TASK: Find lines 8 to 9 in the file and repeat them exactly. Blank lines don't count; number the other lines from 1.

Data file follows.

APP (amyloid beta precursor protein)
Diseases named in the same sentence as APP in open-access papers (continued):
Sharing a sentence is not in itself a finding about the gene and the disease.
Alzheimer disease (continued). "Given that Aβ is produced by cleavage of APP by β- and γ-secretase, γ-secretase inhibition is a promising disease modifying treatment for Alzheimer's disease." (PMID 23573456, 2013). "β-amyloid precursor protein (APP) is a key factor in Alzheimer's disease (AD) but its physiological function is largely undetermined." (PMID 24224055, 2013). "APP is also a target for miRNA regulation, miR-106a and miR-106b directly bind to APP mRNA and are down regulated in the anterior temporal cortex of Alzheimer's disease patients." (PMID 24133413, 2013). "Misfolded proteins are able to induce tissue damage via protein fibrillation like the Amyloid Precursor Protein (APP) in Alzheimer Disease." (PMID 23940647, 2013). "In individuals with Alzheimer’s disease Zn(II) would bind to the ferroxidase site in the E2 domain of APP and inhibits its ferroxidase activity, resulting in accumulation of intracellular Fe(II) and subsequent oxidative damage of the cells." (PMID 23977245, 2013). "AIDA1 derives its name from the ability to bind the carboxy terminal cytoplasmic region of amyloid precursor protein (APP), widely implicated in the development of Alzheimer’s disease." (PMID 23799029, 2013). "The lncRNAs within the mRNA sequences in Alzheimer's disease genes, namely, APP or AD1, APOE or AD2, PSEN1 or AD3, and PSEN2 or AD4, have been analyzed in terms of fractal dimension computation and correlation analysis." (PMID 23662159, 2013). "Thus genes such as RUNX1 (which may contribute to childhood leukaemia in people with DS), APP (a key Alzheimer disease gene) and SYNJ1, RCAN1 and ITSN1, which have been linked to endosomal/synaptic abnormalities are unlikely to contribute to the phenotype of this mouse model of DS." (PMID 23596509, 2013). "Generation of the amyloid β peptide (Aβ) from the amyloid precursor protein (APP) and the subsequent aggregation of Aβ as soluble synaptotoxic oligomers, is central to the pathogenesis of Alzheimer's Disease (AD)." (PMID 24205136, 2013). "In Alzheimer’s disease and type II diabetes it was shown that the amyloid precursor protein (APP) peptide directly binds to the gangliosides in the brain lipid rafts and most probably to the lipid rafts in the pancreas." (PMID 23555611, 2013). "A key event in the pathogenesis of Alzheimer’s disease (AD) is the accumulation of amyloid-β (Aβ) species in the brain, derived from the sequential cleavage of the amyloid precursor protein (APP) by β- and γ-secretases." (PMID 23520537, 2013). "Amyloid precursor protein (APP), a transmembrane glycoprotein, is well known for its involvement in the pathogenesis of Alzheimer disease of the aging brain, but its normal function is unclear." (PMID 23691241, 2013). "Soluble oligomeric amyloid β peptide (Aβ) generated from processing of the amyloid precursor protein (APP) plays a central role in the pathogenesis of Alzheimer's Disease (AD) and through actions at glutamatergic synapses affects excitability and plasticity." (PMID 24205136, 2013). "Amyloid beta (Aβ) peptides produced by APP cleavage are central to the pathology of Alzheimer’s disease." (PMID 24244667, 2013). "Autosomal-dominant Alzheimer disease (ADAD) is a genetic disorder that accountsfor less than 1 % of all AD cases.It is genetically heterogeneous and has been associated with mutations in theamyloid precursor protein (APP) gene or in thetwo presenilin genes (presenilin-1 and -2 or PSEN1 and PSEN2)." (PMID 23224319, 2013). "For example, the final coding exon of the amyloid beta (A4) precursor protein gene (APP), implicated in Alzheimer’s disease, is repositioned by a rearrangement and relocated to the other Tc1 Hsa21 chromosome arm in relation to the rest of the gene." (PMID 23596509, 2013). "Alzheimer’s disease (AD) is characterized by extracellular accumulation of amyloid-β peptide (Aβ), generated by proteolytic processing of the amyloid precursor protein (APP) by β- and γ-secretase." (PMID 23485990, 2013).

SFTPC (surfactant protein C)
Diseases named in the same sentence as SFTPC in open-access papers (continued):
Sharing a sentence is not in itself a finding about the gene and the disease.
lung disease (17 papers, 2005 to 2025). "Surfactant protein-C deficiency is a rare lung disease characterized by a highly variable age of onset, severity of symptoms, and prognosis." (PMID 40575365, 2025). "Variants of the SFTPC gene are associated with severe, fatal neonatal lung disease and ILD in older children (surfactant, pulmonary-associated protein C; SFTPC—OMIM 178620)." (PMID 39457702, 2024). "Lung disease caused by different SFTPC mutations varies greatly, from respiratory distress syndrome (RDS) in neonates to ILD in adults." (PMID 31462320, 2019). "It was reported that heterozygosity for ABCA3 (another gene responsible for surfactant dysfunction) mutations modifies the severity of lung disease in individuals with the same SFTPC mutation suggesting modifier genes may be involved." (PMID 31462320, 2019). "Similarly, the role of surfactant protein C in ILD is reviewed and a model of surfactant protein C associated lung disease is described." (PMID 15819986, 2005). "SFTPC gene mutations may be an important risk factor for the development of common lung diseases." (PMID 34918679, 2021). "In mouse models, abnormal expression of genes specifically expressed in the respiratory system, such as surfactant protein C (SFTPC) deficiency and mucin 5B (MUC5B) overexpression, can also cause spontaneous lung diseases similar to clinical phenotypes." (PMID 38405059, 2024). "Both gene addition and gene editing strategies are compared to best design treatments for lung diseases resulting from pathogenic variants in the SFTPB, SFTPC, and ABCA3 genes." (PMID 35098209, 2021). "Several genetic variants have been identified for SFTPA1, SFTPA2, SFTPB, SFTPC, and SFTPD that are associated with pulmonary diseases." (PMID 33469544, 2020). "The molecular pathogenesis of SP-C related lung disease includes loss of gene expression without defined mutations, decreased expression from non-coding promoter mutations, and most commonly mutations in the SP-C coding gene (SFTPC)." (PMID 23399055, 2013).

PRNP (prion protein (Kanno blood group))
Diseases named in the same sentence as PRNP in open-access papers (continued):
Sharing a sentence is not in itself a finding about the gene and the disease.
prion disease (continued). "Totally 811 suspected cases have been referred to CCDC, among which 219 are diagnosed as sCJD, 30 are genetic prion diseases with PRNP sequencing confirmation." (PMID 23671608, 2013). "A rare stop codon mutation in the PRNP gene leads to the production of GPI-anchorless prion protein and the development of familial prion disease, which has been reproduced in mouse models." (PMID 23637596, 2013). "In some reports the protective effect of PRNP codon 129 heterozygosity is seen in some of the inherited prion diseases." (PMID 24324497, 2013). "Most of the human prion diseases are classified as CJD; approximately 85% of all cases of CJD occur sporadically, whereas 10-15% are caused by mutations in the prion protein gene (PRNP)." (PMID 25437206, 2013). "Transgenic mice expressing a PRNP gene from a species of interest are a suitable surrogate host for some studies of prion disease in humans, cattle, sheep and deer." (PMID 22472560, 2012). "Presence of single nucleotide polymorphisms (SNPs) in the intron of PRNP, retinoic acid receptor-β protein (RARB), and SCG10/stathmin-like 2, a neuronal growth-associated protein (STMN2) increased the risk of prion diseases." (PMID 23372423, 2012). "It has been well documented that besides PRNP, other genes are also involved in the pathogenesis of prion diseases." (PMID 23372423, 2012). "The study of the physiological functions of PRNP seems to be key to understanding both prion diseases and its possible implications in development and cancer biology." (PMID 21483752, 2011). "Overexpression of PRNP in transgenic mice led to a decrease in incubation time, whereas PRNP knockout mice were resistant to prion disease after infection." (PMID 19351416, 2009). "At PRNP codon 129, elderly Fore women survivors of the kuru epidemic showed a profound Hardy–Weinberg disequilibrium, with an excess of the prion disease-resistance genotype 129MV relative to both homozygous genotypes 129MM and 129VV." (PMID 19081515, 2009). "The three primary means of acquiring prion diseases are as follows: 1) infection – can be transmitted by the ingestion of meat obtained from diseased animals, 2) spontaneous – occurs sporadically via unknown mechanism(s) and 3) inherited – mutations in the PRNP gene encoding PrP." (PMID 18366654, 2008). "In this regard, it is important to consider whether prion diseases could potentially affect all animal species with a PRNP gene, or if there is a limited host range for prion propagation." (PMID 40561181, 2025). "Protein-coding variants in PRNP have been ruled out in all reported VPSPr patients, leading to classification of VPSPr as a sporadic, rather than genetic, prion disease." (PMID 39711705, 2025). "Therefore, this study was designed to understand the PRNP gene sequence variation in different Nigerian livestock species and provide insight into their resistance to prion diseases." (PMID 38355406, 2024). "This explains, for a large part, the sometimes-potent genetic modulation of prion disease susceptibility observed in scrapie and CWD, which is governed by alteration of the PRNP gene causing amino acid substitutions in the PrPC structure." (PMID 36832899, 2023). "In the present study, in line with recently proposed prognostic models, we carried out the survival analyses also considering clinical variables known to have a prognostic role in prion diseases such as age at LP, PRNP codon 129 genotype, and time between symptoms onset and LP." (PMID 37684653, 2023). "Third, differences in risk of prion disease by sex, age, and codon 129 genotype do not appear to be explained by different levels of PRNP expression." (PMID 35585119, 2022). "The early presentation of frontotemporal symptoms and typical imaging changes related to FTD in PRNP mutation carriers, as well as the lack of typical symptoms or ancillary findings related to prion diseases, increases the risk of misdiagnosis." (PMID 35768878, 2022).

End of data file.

lung disease (17 papers, 2005 to 2025). "Surfactant protein-C deficiency is a rare lung disease characterized by a highly variable age of onset, severity of symptoms, and prognosis." (PMID 40575365, 2025). "Variants of the SFTPC gene are associated with severe, fatal neonatal lung disease and ILD in older children (surfactant, pulmonary-associated protein C; SFTPC—OMIM 178620)." (PMID 39457702, 2024). "Lung disease caused by different SFTPC mutations varies greatly, from respiratory distress syndrome (RDS) in neonates to ILD in adults." (PMID 31462320, 2019). "It was reported that heterozygosity for ABCA3 (another gene responsible for surfactant dysfunction) mutations modifies the severity of lung disease in individuals with the same SFTPC mutation suggesting modifier genes may be involved." (PMID 31462320, 2019). "Similarly, the role of surfactant protein C in ILD is reviewed and a model of surfactant protein C associated lung disease is described." (PMID 15819986, 2005). "SFTPC gene mutations may be an important risk factor for the development of common lung diseases." (PMID 34918679, 2021). "In mouse models, abnormal expression of genes specifically expressed in the respiratory system, such as surfactant protein C (SFTPC) deficiency and mucin 5B (MUC5B) overexpression, can also cause spontaneous lung diseases similar to clinical phenotypes." (PMID 38405059, 2024). "Both gene addition and gene editing strategies are compared to best design treatments for lung diseases resulting from pathogenic variants in the SFTPB, SFTPC, and ABCA3 genes." (PMID 35098209, 2021). "Several genetic variants have been identified for SFTPA1, SFTPA2, SFTPB, SFTPC, and SFTPD that are associated with pulmonary diseases." (PMID 33469544, 2020). "The molecular pathogenesis of SP-C related lung disease includes loss of gene expression without defined mutations, decreased expression from non-coding promoter mutations, and most commonly mutations in the SP-C coding gene (SFTPC)." (PMID 23399055, 2013).

PRNP (prion protein (Kanno blood group))